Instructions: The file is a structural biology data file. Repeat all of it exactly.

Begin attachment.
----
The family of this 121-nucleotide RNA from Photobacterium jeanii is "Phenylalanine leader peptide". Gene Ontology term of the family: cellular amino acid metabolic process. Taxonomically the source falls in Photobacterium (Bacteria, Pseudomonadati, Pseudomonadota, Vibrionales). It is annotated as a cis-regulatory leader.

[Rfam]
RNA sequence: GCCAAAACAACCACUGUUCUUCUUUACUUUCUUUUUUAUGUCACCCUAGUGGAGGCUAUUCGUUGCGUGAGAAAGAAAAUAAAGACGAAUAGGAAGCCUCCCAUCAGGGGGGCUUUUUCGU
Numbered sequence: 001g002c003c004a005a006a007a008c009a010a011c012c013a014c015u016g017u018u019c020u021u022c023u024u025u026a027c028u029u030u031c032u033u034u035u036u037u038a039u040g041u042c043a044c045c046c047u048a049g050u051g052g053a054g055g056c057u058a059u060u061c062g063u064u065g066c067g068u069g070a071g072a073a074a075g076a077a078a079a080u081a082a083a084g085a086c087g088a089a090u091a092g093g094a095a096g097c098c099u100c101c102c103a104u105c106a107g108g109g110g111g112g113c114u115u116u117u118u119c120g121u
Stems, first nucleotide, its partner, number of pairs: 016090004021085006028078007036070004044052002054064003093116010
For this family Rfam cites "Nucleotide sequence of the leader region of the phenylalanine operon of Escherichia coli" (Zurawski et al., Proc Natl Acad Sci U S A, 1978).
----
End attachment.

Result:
The family of this 121-nucleotide RNA from Photobacterium jeanii is "Phenylalanine leader peptide". Gene Ontology term of the family: cellular amino acid metabolic process. Taxonomically the source falls in Photobacterium (Bacteria, Pseudomonadati, Pseudomonadota, Vibrionales). It is annotated as a cis-regulatory leader.

[Rfam]
RNA sequence: GCCAAAACAACCACUGUUCUUCUUUACUUUCUUUUUUAUGUCACCCUAGUGGAGGCUAUUCGUUGCGUGAGAAAGAAAAUAAAGACGAAUAGGAAGCCUCCCAUCAGGGGGGCUUUUUCGU
Numbered sequence: 001g002c003c004a005a006a007a008c009a010a011c012c013a014c015u016g017u018u019c020u021u022c023u024u025u026a027c028u029u030u031c032u033u034u035u036u037u038a039u040g041u042c043a044c045c046c047u048a049g050u051g052g053a054g055g056c057u058a059u060u061c062g063u064u065g066c067g068u069g070a071g072a073a074a075g076a077a078a079a080u081a082a083a084g085a086c087g088a089a090u091a092g093g094a095a096g097c098c099u100c101c102c103a104u105c106a107g108g109g110g111g112g113c114u115u116u117u118u119c120g121u
Stems, first nucleotide, its partner, number of pairs: 016090004021085006028078007036070004044052002054064003093116010
For this family Rfam cites "Nucleotide sequence of the leader region of the phenylalanine operon of Escherichia coli" (Zurawski et al., Proc Natl Acad Sci U S A, 1978).